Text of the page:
All Saints and All Souls
All Saints' Day is a solemn holy day of the Catholic Church celebrated annually on November 1.
The day is dedicated to the saints of the Church, that is, all those who have attained heaven.
It should not be confused with All Souls' Day, which is observed on November 2, and is dedicated to those who have died but who may not yet have reached heaven.
All Saints' Day was formally started by Pope Boniface IV in 609 AD. He also established All Souls' Day, which follows All Saints.
Although millions, or even billions of people may already be saints, All Saints' Day observances tend to focus on known saints -- that is those recognized in the canon of the saints by the Catholic Church.
Saints who have not been canonized— those who are in Heaven, but whose sainthood is known only to God—have no particular feast day, so in a special way, All Saints Day is their feast.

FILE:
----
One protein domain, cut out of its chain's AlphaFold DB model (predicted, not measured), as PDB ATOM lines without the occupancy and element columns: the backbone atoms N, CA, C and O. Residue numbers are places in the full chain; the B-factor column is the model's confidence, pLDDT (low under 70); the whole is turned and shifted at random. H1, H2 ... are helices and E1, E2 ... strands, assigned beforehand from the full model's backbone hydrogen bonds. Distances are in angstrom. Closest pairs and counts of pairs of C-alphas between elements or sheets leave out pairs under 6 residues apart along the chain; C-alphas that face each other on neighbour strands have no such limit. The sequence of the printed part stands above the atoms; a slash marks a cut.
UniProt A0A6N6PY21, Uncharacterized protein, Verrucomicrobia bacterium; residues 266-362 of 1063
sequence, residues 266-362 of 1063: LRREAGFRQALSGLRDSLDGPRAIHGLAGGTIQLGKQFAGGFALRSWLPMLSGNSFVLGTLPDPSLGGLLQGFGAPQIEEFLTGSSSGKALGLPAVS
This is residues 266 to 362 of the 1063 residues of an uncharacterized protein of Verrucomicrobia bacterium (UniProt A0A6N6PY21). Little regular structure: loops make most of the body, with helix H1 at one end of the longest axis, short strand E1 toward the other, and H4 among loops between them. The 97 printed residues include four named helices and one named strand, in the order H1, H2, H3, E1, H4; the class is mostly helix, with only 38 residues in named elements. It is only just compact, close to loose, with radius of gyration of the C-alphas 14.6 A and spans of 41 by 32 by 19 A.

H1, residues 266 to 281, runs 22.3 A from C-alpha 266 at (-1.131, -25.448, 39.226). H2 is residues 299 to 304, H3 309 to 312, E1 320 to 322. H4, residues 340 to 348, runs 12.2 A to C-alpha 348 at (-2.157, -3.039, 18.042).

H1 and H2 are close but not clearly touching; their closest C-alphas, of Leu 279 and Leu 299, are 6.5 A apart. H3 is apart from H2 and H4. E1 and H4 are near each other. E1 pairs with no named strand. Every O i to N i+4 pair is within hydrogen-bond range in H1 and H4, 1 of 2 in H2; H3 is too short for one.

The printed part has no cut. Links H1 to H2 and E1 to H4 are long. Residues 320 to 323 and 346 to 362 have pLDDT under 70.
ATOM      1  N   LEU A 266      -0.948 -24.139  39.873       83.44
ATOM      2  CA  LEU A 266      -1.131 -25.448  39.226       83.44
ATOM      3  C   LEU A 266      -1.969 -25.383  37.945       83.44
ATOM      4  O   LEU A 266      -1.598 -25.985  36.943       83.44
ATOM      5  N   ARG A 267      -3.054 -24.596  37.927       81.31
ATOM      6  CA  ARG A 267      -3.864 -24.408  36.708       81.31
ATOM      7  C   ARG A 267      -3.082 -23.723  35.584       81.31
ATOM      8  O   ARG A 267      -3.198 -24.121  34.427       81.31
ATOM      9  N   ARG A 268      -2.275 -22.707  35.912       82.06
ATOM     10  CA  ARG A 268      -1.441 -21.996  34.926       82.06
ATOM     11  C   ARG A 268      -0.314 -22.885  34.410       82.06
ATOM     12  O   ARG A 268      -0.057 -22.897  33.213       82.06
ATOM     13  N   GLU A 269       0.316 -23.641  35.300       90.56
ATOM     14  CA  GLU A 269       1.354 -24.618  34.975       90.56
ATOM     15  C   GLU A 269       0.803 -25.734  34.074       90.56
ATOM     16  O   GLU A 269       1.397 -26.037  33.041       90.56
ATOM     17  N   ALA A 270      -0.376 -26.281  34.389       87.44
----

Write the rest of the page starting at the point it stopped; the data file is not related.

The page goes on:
In English, the traditional name for All Saints Day was All Hallows Day. (A hallow was a saint or holy person.)
The vigil or eve of the feast, October 31, is still commonly known as All Hallows Eve.
Praying for those who have died is a Christian obligation. In the modern world, the need for such prayers has only increased.
The Church devotes the month of November to pray for those who have died, the Holy Souls , and participation in the Mass of All Souls Day is a good way to begin the month.
If you wish, loved ones can be remembered in all the Masses in November, by placing their names in the basket on the altar. Candles at the side altars can also be lit.